Free and open markets have been a core principle of CCIA since it was founded more than 45 years ago. Trade advantages all nations, as they can focus on production of goods and services most suitable to their resources and workforce. The internet contributes to the majority of such services as digital services are increasingly integrated into manufacturing, agriculture, and other traditional U.S. sectors and as internet usage becomes increasingly cloud-based.

Digital trade is threatened by laws and regulations that hinder the further growth and cross-border delivery of Internet services. Internet companies currently face a number of digital trade barriers that include data and infrastructure localization mandates, filtering and blocking, conflicting rules on liability for intermediaries, imbalanced copyright laws, mandated access to secure technologies and weakening of encryption, discriminatory taxes that target the U.S. tech sector, and excessive export control regimes on high-tech products.

CCIA encourages countries to adopt regulatory and legal frameworks that lower barriers to trade and strengthen user trust in digital services. CCIA engages regularly with trade officials in the United States and the European Union and participates in regulatory reviews and public comment processes around the world.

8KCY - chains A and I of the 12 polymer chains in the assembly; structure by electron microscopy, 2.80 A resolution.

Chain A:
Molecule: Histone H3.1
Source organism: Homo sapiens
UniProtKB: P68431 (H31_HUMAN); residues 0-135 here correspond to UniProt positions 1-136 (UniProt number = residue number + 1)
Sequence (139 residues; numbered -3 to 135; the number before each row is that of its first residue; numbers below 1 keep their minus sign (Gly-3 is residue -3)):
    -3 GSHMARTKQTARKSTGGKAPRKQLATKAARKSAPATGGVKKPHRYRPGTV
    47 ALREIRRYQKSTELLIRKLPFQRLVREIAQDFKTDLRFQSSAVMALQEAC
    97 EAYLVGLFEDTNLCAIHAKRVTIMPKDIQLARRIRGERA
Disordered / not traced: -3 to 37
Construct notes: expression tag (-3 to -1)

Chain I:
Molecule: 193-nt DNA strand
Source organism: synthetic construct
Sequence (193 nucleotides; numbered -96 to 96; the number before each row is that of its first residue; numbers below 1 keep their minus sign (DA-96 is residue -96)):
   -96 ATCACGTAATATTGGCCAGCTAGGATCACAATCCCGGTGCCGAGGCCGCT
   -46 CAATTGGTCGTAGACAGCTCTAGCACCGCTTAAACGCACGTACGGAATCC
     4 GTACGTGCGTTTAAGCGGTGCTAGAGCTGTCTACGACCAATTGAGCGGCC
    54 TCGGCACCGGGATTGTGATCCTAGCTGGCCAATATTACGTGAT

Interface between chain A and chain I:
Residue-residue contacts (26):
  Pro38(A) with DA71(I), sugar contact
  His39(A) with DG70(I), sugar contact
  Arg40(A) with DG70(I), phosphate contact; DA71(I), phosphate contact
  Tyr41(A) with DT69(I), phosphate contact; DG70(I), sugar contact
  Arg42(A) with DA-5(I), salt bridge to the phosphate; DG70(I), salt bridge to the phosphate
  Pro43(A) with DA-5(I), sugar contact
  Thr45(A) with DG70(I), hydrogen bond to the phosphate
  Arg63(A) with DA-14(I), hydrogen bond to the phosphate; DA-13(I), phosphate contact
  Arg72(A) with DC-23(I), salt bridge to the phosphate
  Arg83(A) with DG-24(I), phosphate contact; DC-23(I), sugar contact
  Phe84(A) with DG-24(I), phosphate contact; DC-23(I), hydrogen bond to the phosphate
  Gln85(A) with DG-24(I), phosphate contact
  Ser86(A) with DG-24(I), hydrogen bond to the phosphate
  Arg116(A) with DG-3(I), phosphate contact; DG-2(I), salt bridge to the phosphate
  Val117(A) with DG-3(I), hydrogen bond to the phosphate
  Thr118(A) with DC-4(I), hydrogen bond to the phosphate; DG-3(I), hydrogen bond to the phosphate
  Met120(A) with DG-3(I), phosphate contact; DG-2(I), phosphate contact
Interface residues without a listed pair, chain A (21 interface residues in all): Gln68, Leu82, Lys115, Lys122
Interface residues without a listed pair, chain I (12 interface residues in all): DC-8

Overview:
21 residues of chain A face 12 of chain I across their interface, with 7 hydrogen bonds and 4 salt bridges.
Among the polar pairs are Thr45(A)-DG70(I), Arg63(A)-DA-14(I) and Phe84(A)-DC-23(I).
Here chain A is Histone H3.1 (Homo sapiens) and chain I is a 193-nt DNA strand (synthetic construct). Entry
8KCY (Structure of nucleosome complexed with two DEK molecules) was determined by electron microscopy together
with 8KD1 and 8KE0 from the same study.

Most Recent Statements & Filings:

CCIA Opposes U.K. Digital Services Tax

Washington —  The UK’s Digital Services Tax came into effect today. This follows the UK’s March 11 release of its 2020 Budget which announced that the UK will move forward with legislation to introduce a digital services tax of 2 percent. First payments under this new tax will be due in 2021.  The Computer &…

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USTR Releases Annual Report Identifying Digital Trade Barriers

Washington — The U.S. Trade Representative has issued its annual National Trade Estimates (NTE) report that noted the expanded use of digital trade barriers by trading partners. For the 2020 Report, USTR reiterated concerns with the rise in digital services taxes, restrictions on cross-border data flows and data localization requirements, Internet censorship, and online content-based…

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